1. Awesome. The LDS world needs your book, Ben. This context – especially the understanding of a more primitive and far more referenced creation narrative – really is key to making sense of much of the prophetic portion of the OT.

  2. Terrific. What is the Old Testament to the Ugaritic texts? I assume they were also built on pre-existing shared cultural knowledge.

  3. This is great. A few weeks ago we read all of the scriptures that refer to the leviathan for scripture study at my 11-year old’s insistence. I can’t wait until he gets home from school so we can talk about this post.

  4. Ben, I wish I had something insightful to say in response to this. Since I don’t, thank you. The post is absolutely fascinating—I love the color it adds to the texts.

  5. Hmmm. Had to go hunting to make sure my memory hadn’t betrayed me.

    Behemoth only appears in Job, but is loosely equated with Leviathan there.

    “Despite frequent claims that Behemoth refers to one or another animal of the natural world, the Behemoth depicted in Job 40:15–24 (10–19) is best understood as a mythological creature possessing supernatural characteristics….From numerous references to Behemoth in postbiblical Jewish and Christian literature it is clear that the earliest understanding of Behemoth was as some sort of unruly mythic creature akin to Leviathan, which in the end only God can subdue.”- Dictionary of Deities and Demons in the Bible, “Behemoth”

  6. DavidH-

    Some things were generally in the air, a shared world-view. Some things were transmitted from culture A to B. Some things may have developed simultaneously in different places. But ultimately we can only trace back traditions so far, and then we run out of texts. At that point, it’s speculative.

  7. In reference to the “milk and honey” example, is this one of those cases where understanding the referents changes the interpretation? A land of “milk and honey” is clearly intended to refer to a nice place, but is it a nice place that’s hard to get to (b/c chevre and fruit honey are still rare) or because they signify additional conditions? It seems like goat’s milk and date-honey wouldn’t be especially rare, and still signify “good things,” although I could imagine that it’s also invoking the kind of peaceful conditions you need to have the time to produce and enjoy milk and honey.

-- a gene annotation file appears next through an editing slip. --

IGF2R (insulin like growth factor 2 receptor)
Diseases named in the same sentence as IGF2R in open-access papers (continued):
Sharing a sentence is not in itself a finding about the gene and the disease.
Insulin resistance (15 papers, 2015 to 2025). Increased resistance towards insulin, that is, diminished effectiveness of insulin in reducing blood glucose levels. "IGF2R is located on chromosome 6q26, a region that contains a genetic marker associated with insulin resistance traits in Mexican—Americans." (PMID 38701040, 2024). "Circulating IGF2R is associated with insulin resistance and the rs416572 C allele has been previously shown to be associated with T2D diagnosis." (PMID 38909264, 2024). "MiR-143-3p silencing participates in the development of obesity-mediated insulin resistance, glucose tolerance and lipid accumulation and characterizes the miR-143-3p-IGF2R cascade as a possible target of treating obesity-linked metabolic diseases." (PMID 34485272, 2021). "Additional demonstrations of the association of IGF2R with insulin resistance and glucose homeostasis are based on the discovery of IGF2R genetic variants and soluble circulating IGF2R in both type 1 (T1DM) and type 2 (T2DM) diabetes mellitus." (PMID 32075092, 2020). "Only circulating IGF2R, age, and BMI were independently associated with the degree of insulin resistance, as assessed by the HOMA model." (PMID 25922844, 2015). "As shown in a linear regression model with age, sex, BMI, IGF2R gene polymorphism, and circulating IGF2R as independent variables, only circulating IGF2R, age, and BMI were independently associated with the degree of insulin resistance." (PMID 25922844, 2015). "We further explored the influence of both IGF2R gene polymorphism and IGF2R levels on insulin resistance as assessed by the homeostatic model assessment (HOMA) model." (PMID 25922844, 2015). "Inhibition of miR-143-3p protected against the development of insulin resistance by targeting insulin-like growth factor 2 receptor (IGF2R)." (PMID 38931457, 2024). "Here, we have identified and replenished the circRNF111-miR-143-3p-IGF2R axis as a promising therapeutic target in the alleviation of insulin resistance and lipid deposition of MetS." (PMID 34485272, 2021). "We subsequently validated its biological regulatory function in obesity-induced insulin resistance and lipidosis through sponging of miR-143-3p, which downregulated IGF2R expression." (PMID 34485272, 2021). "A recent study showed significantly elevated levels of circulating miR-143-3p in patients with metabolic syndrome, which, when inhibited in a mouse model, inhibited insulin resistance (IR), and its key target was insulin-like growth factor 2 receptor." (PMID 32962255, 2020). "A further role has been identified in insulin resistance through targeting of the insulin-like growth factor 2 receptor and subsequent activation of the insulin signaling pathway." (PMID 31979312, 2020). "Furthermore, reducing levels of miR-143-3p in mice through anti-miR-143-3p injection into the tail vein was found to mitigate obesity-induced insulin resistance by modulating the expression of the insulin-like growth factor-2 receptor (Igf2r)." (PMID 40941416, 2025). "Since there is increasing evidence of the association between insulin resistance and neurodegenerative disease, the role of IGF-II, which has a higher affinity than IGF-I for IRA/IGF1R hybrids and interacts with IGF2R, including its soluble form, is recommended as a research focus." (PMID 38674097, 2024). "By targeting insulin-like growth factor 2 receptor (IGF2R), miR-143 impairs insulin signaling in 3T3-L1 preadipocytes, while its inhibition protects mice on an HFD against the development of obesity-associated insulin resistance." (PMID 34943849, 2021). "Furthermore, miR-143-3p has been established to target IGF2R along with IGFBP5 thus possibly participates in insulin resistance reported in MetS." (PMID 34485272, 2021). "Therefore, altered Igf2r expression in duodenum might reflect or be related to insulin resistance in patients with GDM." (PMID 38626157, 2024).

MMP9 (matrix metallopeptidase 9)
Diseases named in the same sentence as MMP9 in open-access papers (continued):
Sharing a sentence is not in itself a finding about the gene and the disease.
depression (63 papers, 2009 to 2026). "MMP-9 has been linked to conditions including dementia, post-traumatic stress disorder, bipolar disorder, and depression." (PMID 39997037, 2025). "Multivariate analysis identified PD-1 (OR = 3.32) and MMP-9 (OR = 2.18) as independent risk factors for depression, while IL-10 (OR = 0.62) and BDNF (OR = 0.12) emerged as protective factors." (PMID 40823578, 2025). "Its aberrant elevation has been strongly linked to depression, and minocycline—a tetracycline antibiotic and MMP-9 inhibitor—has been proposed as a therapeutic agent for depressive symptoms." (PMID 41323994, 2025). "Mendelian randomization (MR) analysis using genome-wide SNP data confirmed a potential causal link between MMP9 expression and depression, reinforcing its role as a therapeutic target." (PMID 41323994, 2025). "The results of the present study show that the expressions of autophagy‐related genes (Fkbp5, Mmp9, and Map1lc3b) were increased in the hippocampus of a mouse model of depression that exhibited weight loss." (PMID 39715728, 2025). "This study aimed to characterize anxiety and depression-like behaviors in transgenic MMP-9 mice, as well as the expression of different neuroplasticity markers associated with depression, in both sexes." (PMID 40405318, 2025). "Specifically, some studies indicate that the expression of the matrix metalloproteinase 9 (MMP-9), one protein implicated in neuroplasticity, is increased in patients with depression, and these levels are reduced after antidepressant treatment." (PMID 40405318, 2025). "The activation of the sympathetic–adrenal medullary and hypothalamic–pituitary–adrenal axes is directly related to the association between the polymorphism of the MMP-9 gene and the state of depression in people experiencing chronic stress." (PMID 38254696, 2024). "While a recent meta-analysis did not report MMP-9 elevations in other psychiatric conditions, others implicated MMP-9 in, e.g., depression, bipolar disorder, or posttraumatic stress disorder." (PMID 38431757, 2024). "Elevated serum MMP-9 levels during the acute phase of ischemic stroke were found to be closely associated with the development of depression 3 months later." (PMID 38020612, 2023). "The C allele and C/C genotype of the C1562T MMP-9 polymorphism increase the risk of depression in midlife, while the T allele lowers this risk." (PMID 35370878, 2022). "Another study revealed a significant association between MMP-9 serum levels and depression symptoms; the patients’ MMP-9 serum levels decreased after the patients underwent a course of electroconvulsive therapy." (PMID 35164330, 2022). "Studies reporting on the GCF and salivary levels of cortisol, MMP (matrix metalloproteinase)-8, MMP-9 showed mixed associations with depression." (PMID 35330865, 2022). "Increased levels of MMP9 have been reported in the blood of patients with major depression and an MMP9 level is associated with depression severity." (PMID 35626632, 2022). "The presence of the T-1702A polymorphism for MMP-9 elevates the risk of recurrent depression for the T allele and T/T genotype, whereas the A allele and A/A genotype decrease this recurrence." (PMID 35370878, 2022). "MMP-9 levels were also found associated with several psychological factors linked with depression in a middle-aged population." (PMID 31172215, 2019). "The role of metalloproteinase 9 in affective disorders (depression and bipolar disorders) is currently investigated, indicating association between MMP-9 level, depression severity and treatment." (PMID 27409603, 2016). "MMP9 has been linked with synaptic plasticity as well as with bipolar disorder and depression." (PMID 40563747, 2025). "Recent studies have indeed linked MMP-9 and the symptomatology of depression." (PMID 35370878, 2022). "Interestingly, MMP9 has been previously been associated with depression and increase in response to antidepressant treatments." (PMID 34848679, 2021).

8. Chris- The phrase carries the same tones of abundance and pleasantness. It’s just that when we hear milk and honey, our cultural conceptions differ. It’s the analogue to my “zimbu/marriage” idea in the first post. You may know how to translate something, “zimbu= marriage” but since cultures construe marriage differently (social roles? couple alone, or extended family? Partriarchal, matriarchal, other?), having nothing more than the translational equivalent of “marriage” leaves a contextual vacuum which we (incorrectly and unconsciously) fill from our own cultural conceptions. And sometimes that leads to serious misunderstandings, though not in the example I chose.

  9. Actually the ancient Israelites almost certainly did raise bees. Recent discoveries of beehives massed on an industrial level at Tel Rehov, indicate honey production was well known in the Holy Land. The beehives date to the tenth-ninth century BC. Although Tel Rehov at that date may possibly have been pre-Israelite, it no doubt was controlled by Israel under the Omride dynasty a few years later. As Mazar, who directs the excavations at Tel Rehov indicates in his article, the scholars who have concluded that all honey mentioned in the bible was wild honey, will now have to rethink their conclusions.
    A very minor quibble to your excellent post.

  10. lclayton- Thanks! Interesting stuff.


    Yes, entirely :) Who controls the waters? Yahweh.

    Matt 8:27 “They were amazed, saying, “What sort of man is this, that even the winds and the sea obey him?”

    Mark 4:41 (Luke 8:25) They were amazed, saying, “What sort of man is this, that even the winds and the sea obey him?”

    I’m not aware of any LDS writing addressing this (I’ll stick it in a footnote), but there’s this paper in general.